- Chinese officials are doubting the potential for a comprehensive long-term trade agreement with the U.S. despite the two sides closing in on an initial "phase one" accord, Bloomberg News reported Thursday morning.
- The Federal Open Market Committee (FOMC) on Wednesday announced a third consecutive 25 basis point cut to interest rates in order to help sustain U.S. growth.
- Back in Europe, U.K. Prime Minister Boris Johnson and main opposition leader Jeremy Corbyn begin their first full day of campaigning Thursday ahead of what promises to be a historic December election.
European stocks closed lower on Thursday after a report claimed Chinese officials are doubting the possibility of a long-term trade agreement with the United States.
The pan-European Stoxx 600 was down 0.3% at the closing bell, with the China-exposed basic resources and automotive sectors each tumbling more than 1%. Oil and gas stocks shed 1.2%, meanwhile, after results from Royal Dutch Shell. Travel stocks were the strongest performers, adding 1.2% as most sectors slid into the red.
Chinese officials are doubting the potential for a comprehensive long-term trade agreement with the U.S. despite the two sides closing in on an initial "phase one" accord, Bloomberg News reported Thursday morning, citing unnamed sources familiar with the matter. The news caused stocks to sharply reverse course.
However, President Donald Trump later said the U.S. and China would soon announce a new location where he and Chinese counterpart Xi Jinping would sign the preliminary deal. "President Xi and President Trump will do signing," he said on Twitter.
Stocks on Wall Street traded lower on Thursday, as investors digested a fresh rate cut from the Federal Reserve and weighed the latest Sino-U.S. trade developments against better-than-expected corporate earnings.
The Federal Open Market Committee (FOMC) on Wednesday announced a third consecutive 25 basis point cut to interest rates in order to help sustain U.S. growth, but removed the key phrase from its statement pledging to "act as appropriate," suggesting the central bank will halt monetary policy easing barring a significant downturn for the U.S. economy.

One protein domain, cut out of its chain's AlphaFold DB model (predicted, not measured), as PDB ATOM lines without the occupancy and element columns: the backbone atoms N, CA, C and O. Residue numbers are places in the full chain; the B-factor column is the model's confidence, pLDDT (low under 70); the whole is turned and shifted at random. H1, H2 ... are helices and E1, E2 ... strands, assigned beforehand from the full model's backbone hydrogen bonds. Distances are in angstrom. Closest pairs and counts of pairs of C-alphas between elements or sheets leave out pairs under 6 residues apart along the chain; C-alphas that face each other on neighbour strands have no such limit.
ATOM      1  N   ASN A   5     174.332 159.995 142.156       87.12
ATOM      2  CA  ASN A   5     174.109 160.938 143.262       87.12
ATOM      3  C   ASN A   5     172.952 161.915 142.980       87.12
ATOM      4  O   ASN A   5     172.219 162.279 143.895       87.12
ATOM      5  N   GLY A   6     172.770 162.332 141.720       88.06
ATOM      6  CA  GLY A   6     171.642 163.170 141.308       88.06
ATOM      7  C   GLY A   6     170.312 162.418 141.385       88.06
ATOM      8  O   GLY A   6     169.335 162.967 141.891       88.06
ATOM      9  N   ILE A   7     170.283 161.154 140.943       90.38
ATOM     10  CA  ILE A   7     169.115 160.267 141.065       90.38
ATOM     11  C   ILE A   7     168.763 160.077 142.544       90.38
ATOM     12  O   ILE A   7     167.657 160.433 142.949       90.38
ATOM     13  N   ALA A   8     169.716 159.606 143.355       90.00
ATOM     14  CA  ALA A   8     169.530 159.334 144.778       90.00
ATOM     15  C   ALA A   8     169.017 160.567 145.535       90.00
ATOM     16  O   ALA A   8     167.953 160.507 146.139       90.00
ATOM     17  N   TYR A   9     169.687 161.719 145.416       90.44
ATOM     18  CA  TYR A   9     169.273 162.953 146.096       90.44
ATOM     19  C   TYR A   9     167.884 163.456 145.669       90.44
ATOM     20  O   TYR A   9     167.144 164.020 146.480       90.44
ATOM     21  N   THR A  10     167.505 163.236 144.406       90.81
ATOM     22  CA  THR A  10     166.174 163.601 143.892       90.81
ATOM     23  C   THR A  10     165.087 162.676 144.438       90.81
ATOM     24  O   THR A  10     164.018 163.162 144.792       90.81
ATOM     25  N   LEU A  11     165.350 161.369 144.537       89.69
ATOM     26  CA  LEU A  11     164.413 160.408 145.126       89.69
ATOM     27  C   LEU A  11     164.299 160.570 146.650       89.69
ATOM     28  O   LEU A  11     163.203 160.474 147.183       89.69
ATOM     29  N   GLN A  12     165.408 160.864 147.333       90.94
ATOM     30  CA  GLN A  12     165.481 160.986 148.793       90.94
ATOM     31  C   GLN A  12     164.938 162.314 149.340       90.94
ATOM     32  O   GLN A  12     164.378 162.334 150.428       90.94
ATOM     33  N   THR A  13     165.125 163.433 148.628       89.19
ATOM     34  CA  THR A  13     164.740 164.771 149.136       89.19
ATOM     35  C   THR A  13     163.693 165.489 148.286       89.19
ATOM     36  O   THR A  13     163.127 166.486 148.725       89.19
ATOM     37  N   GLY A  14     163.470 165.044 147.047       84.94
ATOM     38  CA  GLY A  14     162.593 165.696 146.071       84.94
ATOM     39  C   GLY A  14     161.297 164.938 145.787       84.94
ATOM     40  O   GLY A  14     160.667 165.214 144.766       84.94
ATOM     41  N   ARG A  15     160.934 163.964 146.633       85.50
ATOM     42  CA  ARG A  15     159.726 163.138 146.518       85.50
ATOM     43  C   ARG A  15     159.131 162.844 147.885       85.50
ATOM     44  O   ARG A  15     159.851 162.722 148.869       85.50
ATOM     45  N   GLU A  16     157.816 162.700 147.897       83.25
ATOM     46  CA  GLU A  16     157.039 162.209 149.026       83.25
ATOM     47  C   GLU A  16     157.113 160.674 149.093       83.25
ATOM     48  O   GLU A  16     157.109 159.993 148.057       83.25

Back in Europe, Thursday kicked off with a landmark merger announcement from Italian-American carmaker Fiat Chrysler (FCA) and French rival PSA Peugeot Citroen, which creates the world's fourth-largest automobile manufacturer.
FCA will pay its shareholders a 5.5 billion euro ($6.1 billion) special dividend and the two companies will join forces through a 50-50 share swap. The new company's shares will be listed in New York, Paris and Milan. FCA shares jumped 8% by the end of the session, while PSA slid to the bottom of the European blue chip index with a 12.9% plunge.
Meanwhile, U.K. Prime Minister Boris Johnson and main opposition leader Jeremy Corbyn begin their first full day of campaigning ahead of what promises to be a historic December election.
On the data front, euro zone GDP (gross domestic product) grew 0.2% in the third quarter, slightly better than forecast, while inflation grew 0.7% in October compared to 0.8% in September.
Royal Dutch Shell reported a 15% fall in third-quarter profits before the bell, missing analyst expectations. Shares of the Anglo-Dutch energy giant slipped 3.3%.
French bank BNP Paribas beat profit expectations to post a net income of 1.9 billion euros ($2.1 billion) in the third quarter. Shares ended Thursday's session 0.2% lower.
Air France KLM shares fell 1% after its third-quarter profits tumbled more than 50%, which the Franco-Dutch carrier attributed to the phase out of the Airbus A380 and a strong dollar.
Semiconductor supplier ASM International pared earlier gains to shed 1.7% after reporting a record third quarter, while French satellite operator Eutelsat plunged 7.9% after missing revenue expectations and cutting its outlook.